WE NEED TO TALK ABOUT MACKLEMORE.

  1. Like many of you, I watched the VMAs. Like many of you, I found much of it confusing. But the one thing that stuck out - apart from Kanye's speech/bid for the presidency - was Macklemore & Ryan Lewis's new song "Downtown."
    Link to the music video here: http://bit.ly/1KozVEE
  2. I've never cared much either way about Macklemore & Ryan Lewis (who together will henceforth be referred to as "Macklemore"). I knew that hip hop aficionados didn't like them, and the word "appropriation" has been tossed around quite a bit (and for good reason). But sure, I've danced to "Thrift Shop" at parties. I'm only human.
  3. "Downtown" begins innocuously enough. Sure, it's not NOT "Uptown Funk" adjacent with its use of horns and similar video choreography (not to mention it's called "Downtown" - hey, that's like "Uptown," but the other way!), but you know, trends and influences, Taylor Swift did a dubstep song, these things happen.
    I want to go on record as saying I love Taylor Swift's dubstep song. Love it with all my heart.
  4. And then Macklemore starts rapping about mopeds. Like, exclusively about mopeds. Shopping for a moped, how cool mopeds are, what mopeds look like - literally, one full minute of this song is an ode to mopeds.
    Macklemore is a playful rapper. Love him or hate him for it, this is what he does. Do I love him, or do I hate him? I DON'T KNOW.
  5. Then he starts rapping about Bugattis, which Google tells me is a fancy car. But then he's riding on a motorcycle that is outfitted with a moose head. What happened to the mopeds? Don't worry, they'll be back.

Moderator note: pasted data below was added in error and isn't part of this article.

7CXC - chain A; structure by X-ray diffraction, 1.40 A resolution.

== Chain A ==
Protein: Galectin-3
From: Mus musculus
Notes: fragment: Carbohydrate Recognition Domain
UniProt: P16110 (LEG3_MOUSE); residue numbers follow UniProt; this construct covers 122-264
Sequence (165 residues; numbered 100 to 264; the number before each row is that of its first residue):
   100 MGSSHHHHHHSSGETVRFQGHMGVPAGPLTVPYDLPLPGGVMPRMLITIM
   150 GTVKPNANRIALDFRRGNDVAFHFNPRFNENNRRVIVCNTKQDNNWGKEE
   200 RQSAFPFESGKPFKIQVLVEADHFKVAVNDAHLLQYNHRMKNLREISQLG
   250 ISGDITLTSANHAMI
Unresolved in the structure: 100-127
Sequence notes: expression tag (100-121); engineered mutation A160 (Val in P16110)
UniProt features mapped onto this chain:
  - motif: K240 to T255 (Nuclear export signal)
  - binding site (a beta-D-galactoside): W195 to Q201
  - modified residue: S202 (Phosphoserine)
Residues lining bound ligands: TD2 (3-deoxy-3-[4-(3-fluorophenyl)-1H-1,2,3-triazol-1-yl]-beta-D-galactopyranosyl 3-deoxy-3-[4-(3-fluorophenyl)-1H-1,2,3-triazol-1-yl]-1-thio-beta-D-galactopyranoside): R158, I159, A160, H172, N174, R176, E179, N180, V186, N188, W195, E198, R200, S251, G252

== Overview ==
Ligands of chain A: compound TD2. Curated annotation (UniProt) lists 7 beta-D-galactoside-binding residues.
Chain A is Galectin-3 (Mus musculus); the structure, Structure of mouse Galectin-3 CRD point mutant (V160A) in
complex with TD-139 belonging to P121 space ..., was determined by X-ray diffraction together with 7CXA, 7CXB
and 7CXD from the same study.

I don't like this verse. Macklemore raps about brand names (conventional) and mentions his scrotum (unpleasant). No thanks.
  6. Moped praise aside, so far this has been a pretty conventional hip hop song. ENTER THE MAN ON THE EAGLE MOTORCYCLE CHARIOT.
    His name is Atilio Escobar, and he has the voice of an androgynous angel.
  7. Nearly two minutes into the song, with AN ALREADY-ESTABLISHED HOOK, we get A COMPLETELY DIFFERENT HOOK, AND IT IS CATCHY AS FUCK. It's as if Jim Steinman and Queen and Giorgio Moroder joined forces and wrote a Broadway musical.
    This is why this song is interesting. This is why this song is worth talking about. Atilio Escobar crashes in out of NOWHERE and DESTROYS the track. It breaks all the rules of conventional songwriting. It shouldn't be here. It has fuckall to do with mopeds. But it is glorious.
  8. The next section of the song is the "Orca" to "Uptown Funk"'s "Jaws." It is derivative in every way (which isn't entirely fair, as "Uptown Funk" was stylistically derivative by design, but this song is blatantly referencing a reference).
  9. Macklemore goes on to praise bigger women (sure, okay!) then says he likes them sassy (ooo, kinda racist!) and listening to Blackstreet (please don't call black women "sassy," Macklemore!).
    Even in a song I may kind of love (or not, I don't know!), Macklemore needs to work on how he handles race in his songwriting. So says this one white boy.
  10. Macklemore rhymes "tiramisu" with "tearin' my suit" and I can't tell if it's brilliant or stupid.
    This applies to the other 5+ minutes of this song as well.
  11. THEN THE "DOWNTOWN" CHORUS COMES BACK AND ALL IS RIGHT WITH THE WORLD.
  12. So, what do we make of this? I know I love Atilio Escobar, that hook is UNDENIABLE. I also admire the playfulness of the structure and the audacity to write an unironic hip hop anthem praising mopeds. But is it GOOD?
  13. I've listened to it over a dozen times today alone. So you tell me.